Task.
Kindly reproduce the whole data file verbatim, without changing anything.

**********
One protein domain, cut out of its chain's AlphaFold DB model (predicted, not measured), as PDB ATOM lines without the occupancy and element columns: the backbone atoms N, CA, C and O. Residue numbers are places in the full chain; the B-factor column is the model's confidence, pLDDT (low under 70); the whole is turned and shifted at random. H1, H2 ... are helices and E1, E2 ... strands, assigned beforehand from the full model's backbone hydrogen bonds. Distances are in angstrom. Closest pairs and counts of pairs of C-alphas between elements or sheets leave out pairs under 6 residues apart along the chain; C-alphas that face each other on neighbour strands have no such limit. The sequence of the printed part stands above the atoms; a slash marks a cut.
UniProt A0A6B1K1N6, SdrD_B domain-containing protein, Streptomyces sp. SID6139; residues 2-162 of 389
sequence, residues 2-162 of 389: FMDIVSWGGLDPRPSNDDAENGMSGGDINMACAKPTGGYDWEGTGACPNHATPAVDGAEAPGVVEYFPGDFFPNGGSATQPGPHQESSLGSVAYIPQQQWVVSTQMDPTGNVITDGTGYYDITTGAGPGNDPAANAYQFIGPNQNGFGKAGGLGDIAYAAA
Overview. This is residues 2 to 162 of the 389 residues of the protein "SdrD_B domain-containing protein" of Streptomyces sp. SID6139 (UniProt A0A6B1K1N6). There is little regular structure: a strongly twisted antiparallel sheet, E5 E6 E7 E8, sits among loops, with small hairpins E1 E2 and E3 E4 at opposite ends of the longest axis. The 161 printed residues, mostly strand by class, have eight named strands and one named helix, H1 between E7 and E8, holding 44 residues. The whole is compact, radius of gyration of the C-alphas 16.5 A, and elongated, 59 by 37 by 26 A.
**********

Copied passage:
One protein domain, cut out of its chain's AlphaFold DB model (predicted, not measured), as PDB ATOM lines without the occupancy and element columns: the backbone atoms N, CA, C and O. Residue numbers are places in the full chain; the B-factor column is the model's confidence, pLDDT (low under 70); the whole is turned and shifted at random. H1, H2 ... are helices and E1, E2 ... strands, assigned beforehand from the full model's backbone hydrogen bonds. Distances are in angstrom. Closest pairs and counts of pairs of C-alphas between elements or sheets leave out pairs under 6 residues apart along the chain; C-alphas that face each other on neighbour strands have no such limit. The sequence of the printed part stands above the atoms; a slash marks a cut.
UniProt A0A6B1K1N6, SdrD_B domain-containing protein, Streptomyces sp. SID6139; residues 2-162 of 389
sequence, residues 2-162 of 389: FMDIVSWGGLDPRPSNDDAENGMSGGDINMACAKPTGGYDWEGTGACPNHATPAVDGAEAPGVVEYFPGDFFPNGGSATQPGPHQESSLGSVAYIPQQQWVVSTQMDPTGNVITDGTGYYDITTGAGPGNDPAANAYQFIGPNQNGFGKAGGLGDIAYAAA
Overview. This is residues 2 to 162 of the 389 residues of the protein "SdrD_B domain-containing protein" of Streptomyces sp. SID6139 (UniProt A0A6B1K1N6). There is little regular structure: a strongly twisted antiparallel sheet, E5 E6 E7 E8, sits among loops, with small hairpins E1 E2 and E3 E4 at opposite ends of the longest axis. The 161 printed residues, mostly strand by class, have eight named strands and one named helix, H1 between E7 and E8, holding 44 residues. The whole is compact, radius of gyration of the C-alphas 16.5 A, and elongated, 59 by 37 by 26 A.